Author:Bopp, James, Jr.

In the lead article, University of Groningen law professor Sofia Moratti, J.D., D.Phil., begins by discussing the concepts of "medical futility" and "quality of Life," and the regulation of non-treatment decisions in Dutch neonatology. The regulations include a list of criteria for predicting the baby's future quality of life. The second part presents the findings from interviews with fourteen Dutch neonatologists on the manner in which they apply the criteria in their practice. Dr. Moratti concludes the professional standards permit differing interpretations of "quality of life" by individual doctors. Whether a particular infant with disabilities receives life-sustaining treatment or dies is dependent on a variety of factors, especially the opinion of the treating physician, not a binding legal standard.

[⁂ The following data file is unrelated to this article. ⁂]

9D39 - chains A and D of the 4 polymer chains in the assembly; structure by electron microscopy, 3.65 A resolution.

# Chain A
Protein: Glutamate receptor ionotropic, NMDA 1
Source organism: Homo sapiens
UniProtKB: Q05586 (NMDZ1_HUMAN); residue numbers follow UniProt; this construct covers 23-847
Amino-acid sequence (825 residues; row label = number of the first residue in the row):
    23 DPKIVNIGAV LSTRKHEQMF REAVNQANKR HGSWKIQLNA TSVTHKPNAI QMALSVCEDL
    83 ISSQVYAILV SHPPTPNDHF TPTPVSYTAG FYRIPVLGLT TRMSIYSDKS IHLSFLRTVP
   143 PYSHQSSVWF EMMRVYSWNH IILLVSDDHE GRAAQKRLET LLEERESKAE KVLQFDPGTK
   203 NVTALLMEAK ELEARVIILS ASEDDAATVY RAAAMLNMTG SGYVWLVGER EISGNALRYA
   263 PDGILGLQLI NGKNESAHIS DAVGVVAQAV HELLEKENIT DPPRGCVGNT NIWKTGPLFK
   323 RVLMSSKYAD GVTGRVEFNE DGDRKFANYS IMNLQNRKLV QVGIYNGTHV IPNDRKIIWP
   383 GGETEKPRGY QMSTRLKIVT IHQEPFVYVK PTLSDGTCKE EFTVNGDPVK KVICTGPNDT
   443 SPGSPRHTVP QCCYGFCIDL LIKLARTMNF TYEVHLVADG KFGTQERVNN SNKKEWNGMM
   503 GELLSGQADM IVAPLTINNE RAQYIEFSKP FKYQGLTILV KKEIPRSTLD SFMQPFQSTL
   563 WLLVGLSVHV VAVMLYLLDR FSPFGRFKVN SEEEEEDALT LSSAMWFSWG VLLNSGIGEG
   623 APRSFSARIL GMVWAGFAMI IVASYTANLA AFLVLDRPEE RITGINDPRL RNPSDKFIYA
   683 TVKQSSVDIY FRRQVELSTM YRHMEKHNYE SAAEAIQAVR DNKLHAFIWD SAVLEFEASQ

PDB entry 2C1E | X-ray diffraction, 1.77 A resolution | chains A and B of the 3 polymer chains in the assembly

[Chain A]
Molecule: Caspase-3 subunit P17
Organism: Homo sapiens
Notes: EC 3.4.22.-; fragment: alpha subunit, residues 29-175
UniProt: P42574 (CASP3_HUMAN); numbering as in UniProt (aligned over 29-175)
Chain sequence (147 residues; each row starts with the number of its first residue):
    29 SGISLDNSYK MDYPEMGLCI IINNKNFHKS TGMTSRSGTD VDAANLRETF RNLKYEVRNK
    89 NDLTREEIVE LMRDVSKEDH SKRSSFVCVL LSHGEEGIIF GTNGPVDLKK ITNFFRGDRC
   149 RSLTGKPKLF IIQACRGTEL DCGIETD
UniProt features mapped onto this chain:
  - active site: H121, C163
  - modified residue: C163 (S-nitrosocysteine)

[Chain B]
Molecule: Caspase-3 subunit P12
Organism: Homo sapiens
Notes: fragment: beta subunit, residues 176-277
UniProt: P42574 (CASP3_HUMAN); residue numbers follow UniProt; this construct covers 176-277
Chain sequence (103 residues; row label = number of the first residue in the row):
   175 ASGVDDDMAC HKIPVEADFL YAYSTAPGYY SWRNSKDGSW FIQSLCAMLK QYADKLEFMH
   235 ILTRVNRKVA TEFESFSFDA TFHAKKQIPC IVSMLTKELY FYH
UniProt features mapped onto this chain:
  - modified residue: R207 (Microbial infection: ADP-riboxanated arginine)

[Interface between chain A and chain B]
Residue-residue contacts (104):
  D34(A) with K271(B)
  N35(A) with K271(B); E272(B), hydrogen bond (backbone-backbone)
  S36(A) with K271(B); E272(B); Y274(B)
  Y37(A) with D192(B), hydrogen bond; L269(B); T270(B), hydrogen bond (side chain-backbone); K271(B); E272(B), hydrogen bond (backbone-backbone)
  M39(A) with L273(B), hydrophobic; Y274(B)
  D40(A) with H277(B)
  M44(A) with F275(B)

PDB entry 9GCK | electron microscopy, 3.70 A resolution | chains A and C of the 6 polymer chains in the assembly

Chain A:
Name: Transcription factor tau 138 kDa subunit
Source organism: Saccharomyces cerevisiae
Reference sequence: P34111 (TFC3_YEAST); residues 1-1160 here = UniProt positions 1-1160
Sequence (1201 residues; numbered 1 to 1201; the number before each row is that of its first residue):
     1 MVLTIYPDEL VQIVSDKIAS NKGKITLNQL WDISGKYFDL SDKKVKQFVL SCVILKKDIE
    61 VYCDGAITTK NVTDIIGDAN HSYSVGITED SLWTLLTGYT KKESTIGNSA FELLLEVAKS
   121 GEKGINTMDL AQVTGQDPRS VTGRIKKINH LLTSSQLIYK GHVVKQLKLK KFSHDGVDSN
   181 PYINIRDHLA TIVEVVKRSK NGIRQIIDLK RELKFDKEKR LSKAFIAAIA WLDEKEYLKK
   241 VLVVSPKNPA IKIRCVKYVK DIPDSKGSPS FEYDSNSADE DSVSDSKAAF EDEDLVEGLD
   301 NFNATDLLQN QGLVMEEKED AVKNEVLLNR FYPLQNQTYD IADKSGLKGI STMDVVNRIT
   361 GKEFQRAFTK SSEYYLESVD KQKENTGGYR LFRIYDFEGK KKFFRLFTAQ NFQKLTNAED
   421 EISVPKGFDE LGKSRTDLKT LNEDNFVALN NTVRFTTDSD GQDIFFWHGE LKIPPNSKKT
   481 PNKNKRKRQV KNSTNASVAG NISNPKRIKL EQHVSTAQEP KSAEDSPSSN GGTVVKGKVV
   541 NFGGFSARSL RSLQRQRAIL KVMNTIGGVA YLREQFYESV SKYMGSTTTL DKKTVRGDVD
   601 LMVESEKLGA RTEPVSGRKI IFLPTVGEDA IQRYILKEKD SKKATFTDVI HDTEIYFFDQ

The second article, by Nehaluddin Ahmad, M.A., LL.B., LL.M., LL.M., LL.D., Islamic University professor of law, Malaysia, examines the common practice of female feticide of nearly one million females annually in India and the drastic reduction of females as a proportion of the population. Dr. Ahmad discusses the socio-legal conundrum female feticide presents, as well as the consequences of having too few women in Indian society. Female infanticide is still common and has existed for a long time. But now technological advancements in prenatal sex determination on a large scale since the 1990s makes feticide the more common practice in Indian society for limiting the number daughters. In India, it is a crime to abort a pregnancy solely because the fetus is female, but this law has little positive impact on this abhorrent practice in a country where most abortions occur in private clinics and most births take place at home.

The Verbatim section continues with chapters XV through XX of Dr. Richard Fenigsen's new book Other People's...

To continue reading